On Having PRIDE In My Queer Identity After A Hetero Marriage| By Christy DeGallerie

Christy DeGallerie is a writer, actor and mother living in New York. I’m so happy to have her here today. LaTonya

“If I can use one word describe what it was like to maintain a queer identity in a heterosexual relationship, I’d say suffocating. It was an internal battle where I was fighting my true self and demanding that the real me stay low. I was always fluid in my romantic life. But I never had the words to describe my feelings. The world screamed that whatever it was, it was abnormal. Every romance that wasn’t with a cisgendered man had to be in secret, and when you’re so used to loving people in private it begins to form a spot in your mind. A spot that says, this kind of love won’t be successful out in the world, and these nights will always be temporary.

No matter if you grew up in a religious household or not, we have been raised by our country’s law of normalizing the criminalization of loving whomever we want. I grew up terrified to lose everything. I did what deemed safe for me. I did what I knew I could handle for the sake of not losing the people around me; I devoted years to femininity and a heteronormative life. I believed if I pushed this role on myself it could be movable and I could maybe ‘storage file’ my identity. I defined myself because of societal pressures.

Among the pressures, there was one to have a kid and get married– you know, the Hallmark card we all want to see. I spent four years with my best friend, and we created an awesome kid. Despite that, the pressure was still on me. I could no longer keep up with ignoring myself despite my fear of ruining my family and all the hopes of those that have invested in my life. I had no clue if wanting to be with a woman was worth it. And then I realized it wasn’t about any other woman, or dating within the LGBTQ community… it was about me. It was about my freedom that was continually stifled.

So I went for it because I needed to be free in my adulthood; just as free as I was when I was a young adult who was loving in secret because I was afraid of disposal.

I had to catch-up on everything I missed. I dated…a lot. I was a queer single mom and I thought I was super late to the party, or maybe a kicked-out member who had ‘traitor’ on her forehead. Without much of a search, I crossed paths with other single moms and non-binary parents. And call me lucky, I was met with support from my now ex-partner who is good friends with my current partner (she is a single mother with two kids as well). We’ve become this blended family where we can rely on each other.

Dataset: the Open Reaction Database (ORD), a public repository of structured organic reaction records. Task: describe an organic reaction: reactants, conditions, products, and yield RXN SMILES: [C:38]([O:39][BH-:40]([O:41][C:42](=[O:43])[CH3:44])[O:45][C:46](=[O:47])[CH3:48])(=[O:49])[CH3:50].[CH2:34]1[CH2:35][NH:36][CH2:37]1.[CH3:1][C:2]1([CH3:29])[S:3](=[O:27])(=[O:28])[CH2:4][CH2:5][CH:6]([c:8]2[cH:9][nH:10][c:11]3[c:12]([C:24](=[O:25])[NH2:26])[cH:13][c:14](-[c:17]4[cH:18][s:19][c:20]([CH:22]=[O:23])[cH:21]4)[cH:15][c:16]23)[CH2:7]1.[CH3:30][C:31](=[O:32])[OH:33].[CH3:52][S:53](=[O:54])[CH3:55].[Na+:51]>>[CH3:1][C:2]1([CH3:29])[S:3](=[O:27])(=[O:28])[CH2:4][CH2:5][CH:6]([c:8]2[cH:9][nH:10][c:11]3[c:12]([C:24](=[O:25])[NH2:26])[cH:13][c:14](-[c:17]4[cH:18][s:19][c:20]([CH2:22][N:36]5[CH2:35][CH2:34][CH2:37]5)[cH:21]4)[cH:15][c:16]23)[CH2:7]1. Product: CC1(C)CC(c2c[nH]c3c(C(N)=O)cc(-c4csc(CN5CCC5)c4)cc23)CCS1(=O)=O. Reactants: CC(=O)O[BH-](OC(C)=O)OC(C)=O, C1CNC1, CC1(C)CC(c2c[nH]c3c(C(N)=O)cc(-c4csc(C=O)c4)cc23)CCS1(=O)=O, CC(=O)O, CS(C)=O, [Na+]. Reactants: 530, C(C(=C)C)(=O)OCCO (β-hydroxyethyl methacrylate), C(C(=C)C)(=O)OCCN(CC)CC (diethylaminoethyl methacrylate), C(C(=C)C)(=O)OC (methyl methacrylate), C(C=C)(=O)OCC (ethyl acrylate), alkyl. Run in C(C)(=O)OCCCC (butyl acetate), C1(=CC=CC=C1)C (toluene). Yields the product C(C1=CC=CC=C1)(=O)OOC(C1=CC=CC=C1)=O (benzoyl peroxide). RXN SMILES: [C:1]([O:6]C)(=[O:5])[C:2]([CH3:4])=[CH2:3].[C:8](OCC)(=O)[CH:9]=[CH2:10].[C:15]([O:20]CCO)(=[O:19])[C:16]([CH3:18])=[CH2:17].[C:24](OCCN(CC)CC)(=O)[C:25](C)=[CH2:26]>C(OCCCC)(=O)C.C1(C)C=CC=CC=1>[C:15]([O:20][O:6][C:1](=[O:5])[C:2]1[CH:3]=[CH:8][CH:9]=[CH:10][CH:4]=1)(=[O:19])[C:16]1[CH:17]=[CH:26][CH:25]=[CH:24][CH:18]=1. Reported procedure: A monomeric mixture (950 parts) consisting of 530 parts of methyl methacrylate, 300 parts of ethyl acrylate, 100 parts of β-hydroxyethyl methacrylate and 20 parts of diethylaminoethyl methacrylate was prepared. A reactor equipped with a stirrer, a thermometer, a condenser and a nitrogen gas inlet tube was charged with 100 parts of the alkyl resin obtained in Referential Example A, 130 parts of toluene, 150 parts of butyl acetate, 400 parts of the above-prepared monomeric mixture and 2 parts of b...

Truth be told, I was nervous if I’d be taken seriously. Or that one day, my daughter would be upset with me. My partner and I have merged our lives over the last two years. I didn’t believe it was possible, due to lack of representation, and shame around lesbian and queer identity.

Being in the LGBTQ community wasn’t linear for me, and it never will be. I’ll likely continue to surprise myself as I find new ways of my identity. Even more-so now that I’m open. It’s no wonder why I’m so wrapped in pride this year. For years I protested against the disapproval of society, people around me, myself and my identity. The social marginalization didn’t matter to me because being who I am meant that I get to show my family and a little girl I birthed years ago, how one chooses freedom. Here comes the pride, the satisfaction and complete delight of fully living my truth out loud.”

Photograph by Ryan McGinley for The New York Times Magazine. You can follow and support Christy’s work right here.

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